Systems will stop being explicitly perceptible via HCI components


Digital systems, such as phones, computers and Hololens or oculus Rift, place continuous demands on our cognitive and perceptual systems [1].
These are opportunities for information and interaction well above our processing abilities, and often interrupt our activity (as you can see in the introduction to the chapter 3 of Preece et al. [2], where a situation is created hypothetical, but noticeable / understandable on current days, where a person has a task to deliver the next day and the devices are almost like competing for his / her an attention).

Appropriate allocation of attention is one of the key factors that determine success in creative activities, learning and among other human activities. Attention involves listening and / or visual senses, allowing us to focus on something we are doing. An ease or difficulty of allocation depends if we have clear objectives and if the information is salient in the environment [2].

Taking the #InformationVisualization viewpoint (InfoViz), I’m quite interested in the world of #BigData with #VirtualReality. Today, the world of information is very limited to 2D and 3D. However, interesting tools begin to appear that attempt to address this data growth, dealing with problems such as rendering, human limitations in perception, and / or hyper-dimensions, allowing visualizations from various perspectives.

There are two projects that make sense to mention given the relevance:
1. Use Oculus Rift for Salesforce manipulated objects in virtual reality [3];
2. California Institute of Technology, responsible for creating the tool, which allows immersion and multi-dimensional data vision [4].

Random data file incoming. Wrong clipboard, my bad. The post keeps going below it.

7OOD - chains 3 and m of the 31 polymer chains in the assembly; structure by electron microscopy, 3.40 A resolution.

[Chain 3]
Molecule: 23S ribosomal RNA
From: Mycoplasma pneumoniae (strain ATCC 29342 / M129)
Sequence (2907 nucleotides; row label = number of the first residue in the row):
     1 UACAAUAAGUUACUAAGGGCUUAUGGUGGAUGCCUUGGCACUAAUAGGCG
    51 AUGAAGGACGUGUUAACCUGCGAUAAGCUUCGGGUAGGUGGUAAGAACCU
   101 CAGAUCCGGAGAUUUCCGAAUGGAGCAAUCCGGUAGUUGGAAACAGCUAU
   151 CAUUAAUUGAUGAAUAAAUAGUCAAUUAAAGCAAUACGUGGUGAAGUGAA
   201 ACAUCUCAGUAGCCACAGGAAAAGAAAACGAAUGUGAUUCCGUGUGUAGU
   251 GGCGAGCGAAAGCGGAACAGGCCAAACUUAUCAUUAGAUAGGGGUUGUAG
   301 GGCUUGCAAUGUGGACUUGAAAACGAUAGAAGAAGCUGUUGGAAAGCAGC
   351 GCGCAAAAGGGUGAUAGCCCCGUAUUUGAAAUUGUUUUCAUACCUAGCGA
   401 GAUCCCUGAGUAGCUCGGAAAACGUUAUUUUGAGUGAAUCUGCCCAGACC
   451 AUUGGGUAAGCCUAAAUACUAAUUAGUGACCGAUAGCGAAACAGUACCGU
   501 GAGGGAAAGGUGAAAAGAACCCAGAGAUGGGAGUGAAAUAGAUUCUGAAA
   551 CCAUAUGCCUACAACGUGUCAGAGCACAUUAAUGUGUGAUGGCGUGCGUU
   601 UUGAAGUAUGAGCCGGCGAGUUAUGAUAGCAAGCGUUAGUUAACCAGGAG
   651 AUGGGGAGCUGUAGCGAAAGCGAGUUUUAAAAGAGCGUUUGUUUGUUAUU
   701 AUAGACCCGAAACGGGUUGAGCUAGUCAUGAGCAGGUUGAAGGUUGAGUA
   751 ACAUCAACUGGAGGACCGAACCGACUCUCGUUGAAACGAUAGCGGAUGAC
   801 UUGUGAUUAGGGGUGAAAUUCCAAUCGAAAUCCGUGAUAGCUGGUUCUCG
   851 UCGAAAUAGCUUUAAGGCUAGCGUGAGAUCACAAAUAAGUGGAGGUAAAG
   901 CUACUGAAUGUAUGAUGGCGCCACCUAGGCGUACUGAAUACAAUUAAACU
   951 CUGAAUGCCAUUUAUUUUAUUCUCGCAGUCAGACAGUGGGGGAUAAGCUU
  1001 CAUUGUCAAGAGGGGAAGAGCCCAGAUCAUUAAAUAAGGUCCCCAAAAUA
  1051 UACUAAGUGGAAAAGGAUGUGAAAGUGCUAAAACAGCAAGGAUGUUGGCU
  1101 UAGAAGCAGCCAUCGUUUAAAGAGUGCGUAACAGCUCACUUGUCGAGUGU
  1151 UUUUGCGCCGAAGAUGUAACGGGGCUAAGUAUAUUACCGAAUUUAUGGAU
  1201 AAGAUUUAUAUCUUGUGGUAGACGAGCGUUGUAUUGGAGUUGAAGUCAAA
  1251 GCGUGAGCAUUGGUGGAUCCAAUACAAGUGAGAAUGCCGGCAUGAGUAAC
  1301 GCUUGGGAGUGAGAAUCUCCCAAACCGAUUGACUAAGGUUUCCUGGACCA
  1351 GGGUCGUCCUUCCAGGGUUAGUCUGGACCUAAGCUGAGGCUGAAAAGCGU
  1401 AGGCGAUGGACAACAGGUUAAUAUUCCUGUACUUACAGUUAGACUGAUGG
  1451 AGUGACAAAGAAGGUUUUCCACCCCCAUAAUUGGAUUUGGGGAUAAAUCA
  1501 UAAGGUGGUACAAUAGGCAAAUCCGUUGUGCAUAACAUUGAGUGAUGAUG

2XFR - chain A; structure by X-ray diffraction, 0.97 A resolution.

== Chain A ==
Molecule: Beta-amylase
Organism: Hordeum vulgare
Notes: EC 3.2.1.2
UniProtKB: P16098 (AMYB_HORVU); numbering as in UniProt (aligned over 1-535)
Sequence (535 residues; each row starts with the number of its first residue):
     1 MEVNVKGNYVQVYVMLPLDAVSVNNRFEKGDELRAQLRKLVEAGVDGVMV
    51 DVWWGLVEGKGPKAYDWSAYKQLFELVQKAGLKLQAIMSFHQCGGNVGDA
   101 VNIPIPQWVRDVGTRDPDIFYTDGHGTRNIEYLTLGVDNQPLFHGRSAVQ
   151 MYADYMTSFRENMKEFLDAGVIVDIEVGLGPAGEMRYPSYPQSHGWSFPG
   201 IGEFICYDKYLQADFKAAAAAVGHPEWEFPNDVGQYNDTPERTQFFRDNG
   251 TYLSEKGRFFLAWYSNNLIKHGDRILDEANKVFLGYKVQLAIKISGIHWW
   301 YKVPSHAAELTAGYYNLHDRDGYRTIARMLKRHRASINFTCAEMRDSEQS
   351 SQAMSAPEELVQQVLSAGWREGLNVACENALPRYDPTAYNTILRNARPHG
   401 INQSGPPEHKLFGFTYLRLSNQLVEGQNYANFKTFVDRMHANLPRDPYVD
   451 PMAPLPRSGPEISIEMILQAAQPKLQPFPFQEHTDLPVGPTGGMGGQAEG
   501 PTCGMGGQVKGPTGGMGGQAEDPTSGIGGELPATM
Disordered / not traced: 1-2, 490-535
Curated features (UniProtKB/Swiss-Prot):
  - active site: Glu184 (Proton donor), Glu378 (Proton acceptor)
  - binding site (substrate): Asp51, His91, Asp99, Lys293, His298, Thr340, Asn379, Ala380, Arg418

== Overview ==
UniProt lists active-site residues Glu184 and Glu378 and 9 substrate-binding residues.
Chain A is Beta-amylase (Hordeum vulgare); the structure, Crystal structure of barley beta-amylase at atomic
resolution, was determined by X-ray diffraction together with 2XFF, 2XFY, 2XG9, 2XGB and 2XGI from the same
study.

With the use of more virtual realities, where objects are possible to see and interact almost as in a real way, it is possible, for example, to understand much more information in a shorter time, due to complete immersion and an observation through various perspectives / with more “movements”.

“It’s admirable the speed with which we are adapting to the technological paradise” ~ McKay, E.

According to McKay [5], it’s admirable the speed with which we are adapting to the technological paradise. Our reliance on technological solutions casts a favor on the Dreyfus & Dreyfus prediction that humans may one day reach the point where our ability to make a distinction between what is natural and technological is saturated with our blindness to understand if there is difference.

I believe that, over time, technological advances and this will / demand to know more / get more knowledge is very difficult to withdraw the human focus from technology, so, i assume we navigate to a point where as interfaces and human-computer interaction devices will be integrated in the objects and surroundings / environment in a more intense way.

It will require all the involvement of neuroscience, psychology, and experts in interactions, so as to be apt for any kind of problems that can be warned (we are already talking about depressions in young people caused by the use of social media [6]) but also being ready to educate the population to make the most of it (for example, there are articles that seek to use technology to improve aging [7] or even in the InfoViz example I mentioned previously).

Using this opportunity to share with you a small documentary that takes place in the slums of the future, in the home of some “virtual addicts”. In addition to being what we want, we can live as we want and in the way we want, so easily [8].

[1] Roda, C. (2011). Human attention in digital environments.
[2] Preece et al., Interaction Design — in addition to the man-man interaction, 4th edition
[5] McKay, E. (2008). The Human Dimensions of Human-Computer Interaction: Balancing the HCI Equation.
[7] Queirós et al. (2017). Technologies for aging in place to support older adults in the city.

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